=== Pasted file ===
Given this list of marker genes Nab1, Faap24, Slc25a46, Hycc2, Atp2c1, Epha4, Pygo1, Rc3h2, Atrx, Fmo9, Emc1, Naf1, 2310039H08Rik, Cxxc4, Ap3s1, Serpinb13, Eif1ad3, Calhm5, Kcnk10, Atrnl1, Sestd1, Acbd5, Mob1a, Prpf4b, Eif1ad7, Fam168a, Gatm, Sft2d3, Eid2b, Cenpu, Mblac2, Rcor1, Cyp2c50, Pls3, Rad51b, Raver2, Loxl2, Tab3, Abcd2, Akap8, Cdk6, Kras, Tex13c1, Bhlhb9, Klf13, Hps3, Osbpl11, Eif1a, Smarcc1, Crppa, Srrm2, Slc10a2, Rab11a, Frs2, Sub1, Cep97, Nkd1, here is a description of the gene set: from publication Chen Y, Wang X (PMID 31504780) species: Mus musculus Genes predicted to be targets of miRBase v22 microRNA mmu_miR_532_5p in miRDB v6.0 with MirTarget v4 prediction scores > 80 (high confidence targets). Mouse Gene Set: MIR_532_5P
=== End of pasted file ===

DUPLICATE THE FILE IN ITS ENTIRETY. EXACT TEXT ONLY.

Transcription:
Given this list of marker genes Nab1, Faap24, Slc25a46, Hycc2, Atp2c1, Epha4, Pygo1, Rc3h2, Atrx, Fmo9, Emc1, Naf1, 2310039H08Rik, Cxxc4, Ap3s1, Serpinb13, Eif1ad3, Calhm5, Kcnk10, Atrnl1, Sestd1, Acbd5, Mob1a, Prpf4b, Eif1ad7, Fam168a, Gatm, Sft2d3, Eid2b, Cenpu, Mblac2, Rcor1, Cyp2c50, Pls3, Rad51b, Raver2, Loxl2, Tab3, Abcd2, Akap8, Cdk6, Kras, Tex13c1, Bhlhb9, Klf13, Hps3, Osbpl11, Eif1a, Smarcc1, Crppa, Srrm2, Slc10a2, Rab11a, Frs2, Sub1, Cep97, Nkd1, here is a description of the gene set: from publication Chen Y, Wang X (PMID 31504780) species: Mus musculus Genes predicted to be targets of miRBase v22 microRNA mmu_miR_532_5p in miRDB v6.0 with MirTarget v4 prediction scores > 80 (high confidence targets). Mouse Gene Set: MIR_532_5P